By Matt Hrkac
Marriage equality plebiscite: we all must campaign for the 'yes' cause
In the event of a marriage equality plebiscite, all supporters of equal marriage in Australia must fight tooth and nail for the yes cause. It does not matter if you, like me, are opposed to the whole idea of a plebiscite. It does not matter on what grounds you are opposed to a plebiscite; whether it be on monitory grounds or on the grounds that equal rights should not be subject to a popular vote. It does not matter. We must all fight and campaign for the yes cause.
We know that a majority of Australians support marriage equality; an overwhelming majority, in fact, and opinion polls published over the last half a decade confirm this. As a matter of fact, even the Attorney-General, George Brandis, is on the public record on multiple occasions over the last few weeks in saying that he expects a plebiscite to result in the yes campaign winning easily. We know that the plebiscite is a delay tactic, a gross waste of public funds, divisive, and that it is non-binding. The whole premise of a plebiscite, therefore, is designed to cause public outrage. It is designed to cause so much public outrage that it will ensure that people don't participate in any pro-marriage equality campaigns at all leading up to a plebiscite out of protest, or failing that, complacency.
We also know that the no campaign will be fighting tooth and nail against marriage equality during a plebiscite; indeed, the whole idea of a plebiscite was devised by the no camp. They act all confident, but they know very well that the yes cause easily trumps the no cause, and there is no doubt that the no cause will be trumpeting their views from the rooftops in an attempt to make themselves out to have more support than they actually do and will do so knowing full well that it is incredibly influential to those who are sitting on the fence, or for those whom changes to marriage law doesn't directly effect.
Furthermore, the no cause has considerably more resources to throw at their campaign then the yes cause does, and they have a sensationalist media looking for viewers and higher ratings that will amplify the reach of the no cause at the expense of the yes cause. But where the no cause has money and such a blatant sensationalist media landscape to manipulate, the yes cause has what the no cause doesn't: experienced campaigners, energy, and lots of potential boots on the ground.
Being in support of marriage equality is, however, only part of the reason why one should get involved in the yes campaign if the plebiscite enabling legislation gets through the parliament. It is also important as a means of drowning out the torrent of inevitable hate-campaigns that will come from the no cause in the lead-up to a plebiscite as well, to ensure that the LGBTI community don't feel isolated or alone through the plebiscite process, to let the LGBTI community know that the overwhelming majority of Australians stand shoulder-to-shoulder with them.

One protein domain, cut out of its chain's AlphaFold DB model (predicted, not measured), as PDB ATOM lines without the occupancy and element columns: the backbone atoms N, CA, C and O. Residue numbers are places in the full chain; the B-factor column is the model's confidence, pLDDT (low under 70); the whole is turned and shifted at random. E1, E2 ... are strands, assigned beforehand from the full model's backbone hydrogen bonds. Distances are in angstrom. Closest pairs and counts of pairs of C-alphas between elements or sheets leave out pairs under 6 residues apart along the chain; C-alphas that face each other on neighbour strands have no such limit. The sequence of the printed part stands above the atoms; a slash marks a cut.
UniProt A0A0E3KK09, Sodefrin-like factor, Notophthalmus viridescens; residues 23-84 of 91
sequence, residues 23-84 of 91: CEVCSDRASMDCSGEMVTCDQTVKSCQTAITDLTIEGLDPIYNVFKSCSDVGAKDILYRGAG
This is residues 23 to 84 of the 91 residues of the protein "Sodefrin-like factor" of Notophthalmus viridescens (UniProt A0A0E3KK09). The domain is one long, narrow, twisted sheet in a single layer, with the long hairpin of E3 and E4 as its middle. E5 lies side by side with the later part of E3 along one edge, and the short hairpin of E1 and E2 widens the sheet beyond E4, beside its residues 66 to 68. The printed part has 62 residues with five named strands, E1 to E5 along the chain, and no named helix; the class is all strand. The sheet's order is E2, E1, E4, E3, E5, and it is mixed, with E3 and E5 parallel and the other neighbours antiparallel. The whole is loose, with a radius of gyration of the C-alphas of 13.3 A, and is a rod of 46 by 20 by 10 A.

In the event of a plebiscite, those who are in favour of marriage equality, in every corner of the country, must come together within their communities and campaign as hard as possible for the yes campaign. Knocking on doors, hitting the phones, organising rallies and marches, community events, letterboxing, writing letters to the local newspaper; even social media (outside of the echo-chambers of course). Doing all of these things will be important in drowning out any hate-filled messages put on by the no campaign. Those who are in favour of marriage equality can not become complacent in knowing that a majority of Australians support equal marriage: as mentioned - this is principally about ensuring the safety and well-being of the LGBTI community and letting them know that the majority of Australians stand with them in saying that their love is equal.
As it currently stands - the Labor Party has still left the door open to supporting a plebiscite on modified terms, and they aren't likely to categorically rule out supporting it. The time to start preparing for a plebiscite, therefore, is now, and every supporter of equal marriage in Australia must be a part of the yes campaign in one way or another. Complacency and not campaigning out of protest leading up to a plebiscite is not an option, it's exactly what the no cause will want from supporters of marriage equality. The no cause will want us to feel hopeless, helpless, demoralised and defeated while having a free run to spread their hate without accountability. We can not let that happen.
About the author:
Matt Hrkac is a writer and photographer based in Geelong. He has particular interests in politics, elections, social movements and the trade union movement. If you like what you see here, please consider giving a small donation to help cover the expenses.
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